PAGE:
International strife is again featured among ClickBack’s questions. We seek editorial page reader comments on the U.N. no-fly zone, Gov. LePage’s plan to restore the deer herd, the state treasurer’s proposal to put all bonding before voters, and predictions about the Plum Creek development. To participate, visit bangordailynews.com and click on the Opinion page.
Will the U.S. bear the brunt of enforcing the U.N. no-fly zone in Libya?
Some foreign policy experts cautioned that the U.S. should not take up the cause of rebels fighting Libyan leader Moammar Gadhafi, arguing that if the government is toppled, the U.S. will be bound to help rebuild the country and ensure it does not descend into chaos or that a more repressive regime takes over. Others believe the U.S. had a moral obligation to support the rebels. Now that the U.N. has resolved to enforce a no-fly zone, do you think the U.S. is on the hook for much of the cost? Will U.S. troops be killed in this effort? Should their lives be on the line? Is this an opportunity for the U.N. and U.S. to reshape the Middle East?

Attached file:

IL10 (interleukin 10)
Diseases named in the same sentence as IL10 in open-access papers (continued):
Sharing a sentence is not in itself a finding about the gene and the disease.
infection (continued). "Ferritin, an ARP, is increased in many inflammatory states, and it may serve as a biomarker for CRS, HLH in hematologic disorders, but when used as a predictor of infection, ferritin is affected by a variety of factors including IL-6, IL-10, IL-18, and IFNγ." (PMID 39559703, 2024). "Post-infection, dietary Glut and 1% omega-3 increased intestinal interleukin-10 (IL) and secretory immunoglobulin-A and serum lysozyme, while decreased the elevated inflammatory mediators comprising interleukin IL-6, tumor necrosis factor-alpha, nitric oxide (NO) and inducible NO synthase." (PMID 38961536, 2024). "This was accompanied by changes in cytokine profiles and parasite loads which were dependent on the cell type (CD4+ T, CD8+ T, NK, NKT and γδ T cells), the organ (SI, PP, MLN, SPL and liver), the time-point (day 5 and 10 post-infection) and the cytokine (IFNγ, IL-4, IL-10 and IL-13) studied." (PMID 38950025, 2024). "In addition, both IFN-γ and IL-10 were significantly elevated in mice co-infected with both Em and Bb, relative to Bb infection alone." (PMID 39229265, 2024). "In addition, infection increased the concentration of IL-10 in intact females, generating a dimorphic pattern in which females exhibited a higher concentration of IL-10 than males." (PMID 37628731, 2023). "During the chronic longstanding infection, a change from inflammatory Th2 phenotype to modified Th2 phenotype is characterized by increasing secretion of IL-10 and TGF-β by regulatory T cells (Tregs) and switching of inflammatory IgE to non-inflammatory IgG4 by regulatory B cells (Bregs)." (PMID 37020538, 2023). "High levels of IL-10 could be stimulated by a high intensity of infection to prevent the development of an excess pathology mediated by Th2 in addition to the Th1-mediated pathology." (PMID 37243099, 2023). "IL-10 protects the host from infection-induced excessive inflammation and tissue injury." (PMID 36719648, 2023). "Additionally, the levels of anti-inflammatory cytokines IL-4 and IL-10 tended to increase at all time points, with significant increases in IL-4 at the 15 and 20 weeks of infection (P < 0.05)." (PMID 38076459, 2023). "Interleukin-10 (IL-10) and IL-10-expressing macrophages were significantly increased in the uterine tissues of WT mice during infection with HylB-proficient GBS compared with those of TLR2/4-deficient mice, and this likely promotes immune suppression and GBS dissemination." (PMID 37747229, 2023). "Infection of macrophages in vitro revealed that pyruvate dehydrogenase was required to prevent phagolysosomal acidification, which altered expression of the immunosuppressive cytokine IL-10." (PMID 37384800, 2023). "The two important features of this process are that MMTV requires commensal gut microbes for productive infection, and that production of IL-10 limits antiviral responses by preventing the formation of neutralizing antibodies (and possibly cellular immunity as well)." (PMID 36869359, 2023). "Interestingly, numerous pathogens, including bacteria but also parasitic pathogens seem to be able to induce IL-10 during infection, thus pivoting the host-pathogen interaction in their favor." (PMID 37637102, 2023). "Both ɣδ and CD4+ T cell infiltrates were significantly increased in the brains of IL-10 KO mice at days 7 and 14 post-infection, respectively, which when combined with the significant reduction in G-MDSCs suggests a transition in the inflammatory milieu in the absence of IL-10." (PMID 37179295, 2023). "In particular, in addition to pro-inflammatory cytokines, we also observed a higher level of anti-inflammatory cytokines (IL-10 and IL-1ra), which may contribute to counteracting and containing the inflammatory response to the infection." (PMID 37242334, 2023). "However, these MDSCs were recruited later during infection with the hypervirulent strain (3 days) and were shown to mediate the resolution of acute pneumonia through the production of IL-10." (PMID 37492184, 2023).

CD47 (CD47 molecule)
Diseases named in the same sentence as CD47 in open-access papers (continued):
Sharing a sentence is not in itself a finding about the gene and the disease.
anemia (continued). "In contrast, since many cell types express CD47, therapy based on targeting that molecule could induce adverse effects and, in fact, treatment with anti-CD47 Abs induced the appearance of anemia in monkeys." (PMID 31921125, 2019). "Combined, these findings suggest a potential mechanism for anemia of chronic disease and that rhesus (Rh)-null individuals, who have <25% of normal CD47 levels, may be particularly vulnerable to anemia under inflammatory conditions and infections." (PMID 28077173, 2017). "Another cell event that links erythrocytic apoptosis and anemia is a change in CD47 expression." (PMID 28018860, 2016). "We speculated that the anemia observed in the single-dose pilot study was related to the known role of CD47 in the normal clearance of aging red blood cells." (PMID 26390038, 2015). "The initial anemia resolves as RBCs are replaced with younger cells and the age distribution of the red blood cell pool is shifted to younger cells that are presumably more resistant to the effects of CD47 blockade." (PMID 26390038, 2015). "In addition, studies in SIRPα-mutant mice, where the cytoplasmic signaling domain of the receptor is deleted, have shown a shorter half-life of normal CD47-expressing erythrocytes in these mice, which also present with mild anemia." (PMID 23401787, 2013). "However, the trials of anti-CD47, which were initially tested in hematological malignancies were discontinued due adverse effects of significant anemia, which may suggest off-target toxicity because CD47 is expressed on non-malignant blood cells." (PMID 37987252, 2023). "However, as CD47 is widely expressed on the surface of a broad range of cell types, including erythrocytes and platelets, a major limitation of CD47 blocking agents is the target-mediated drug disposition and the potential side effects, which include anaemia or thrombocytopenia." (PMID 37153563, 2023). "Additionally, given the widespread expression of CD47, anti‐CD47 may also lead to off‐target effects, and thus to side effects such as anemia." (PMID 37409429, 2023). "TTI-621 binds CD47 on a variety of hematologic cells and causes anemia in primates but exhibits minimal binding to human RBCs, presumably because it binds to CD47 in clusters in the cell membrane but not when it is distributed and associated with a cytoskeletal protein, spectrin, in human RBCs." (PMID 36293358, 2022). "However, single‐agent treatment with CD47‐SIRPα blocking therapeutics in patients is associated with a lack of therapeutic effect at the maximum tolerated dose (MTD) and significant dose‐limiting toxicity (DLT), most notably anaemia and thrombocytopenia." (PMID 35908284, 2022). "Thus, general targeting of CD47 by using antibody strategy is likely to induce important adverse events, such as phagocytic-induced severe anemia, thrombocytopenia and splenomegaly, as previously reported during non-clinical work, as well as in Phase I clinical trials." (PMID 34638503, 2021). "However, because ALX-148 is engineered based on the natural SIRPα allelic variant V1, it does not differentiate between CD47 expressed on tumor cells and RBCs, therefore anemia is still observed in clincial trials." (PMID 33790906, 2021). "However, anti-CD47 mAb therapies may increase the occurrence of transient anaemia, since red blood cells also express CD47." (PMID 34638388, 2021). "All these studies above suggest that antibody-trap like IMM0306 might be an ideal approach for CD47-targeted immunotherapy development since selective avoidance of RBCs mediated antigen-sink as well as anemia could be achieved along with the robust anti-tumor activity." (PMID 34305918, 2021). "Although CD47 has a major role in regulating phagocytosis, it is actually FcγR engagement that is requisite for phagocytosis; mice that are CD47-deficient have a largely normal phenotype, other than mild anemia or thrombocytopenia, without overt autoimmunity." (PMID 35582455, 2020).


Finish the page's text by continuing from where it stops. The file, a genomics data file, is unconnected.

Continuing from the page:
Should all bond funding go to voters?
State Treasurer Bruce Poliquin wants many of the state’s agencies — even those not strictly tied to state government — to leave approval of their bond borrowing to him, and then if he agrees, to voters. Opponents say hospital expansions, college loan repayment and low-income housing programs and other nonprofit endeavors that rely on bonds will grind to a halt at best, or be shot down by voters who will not see any benefit to themselves. Is a change needed?
Some comments posted at ClickBack may be featured on Friday’s OpEd page.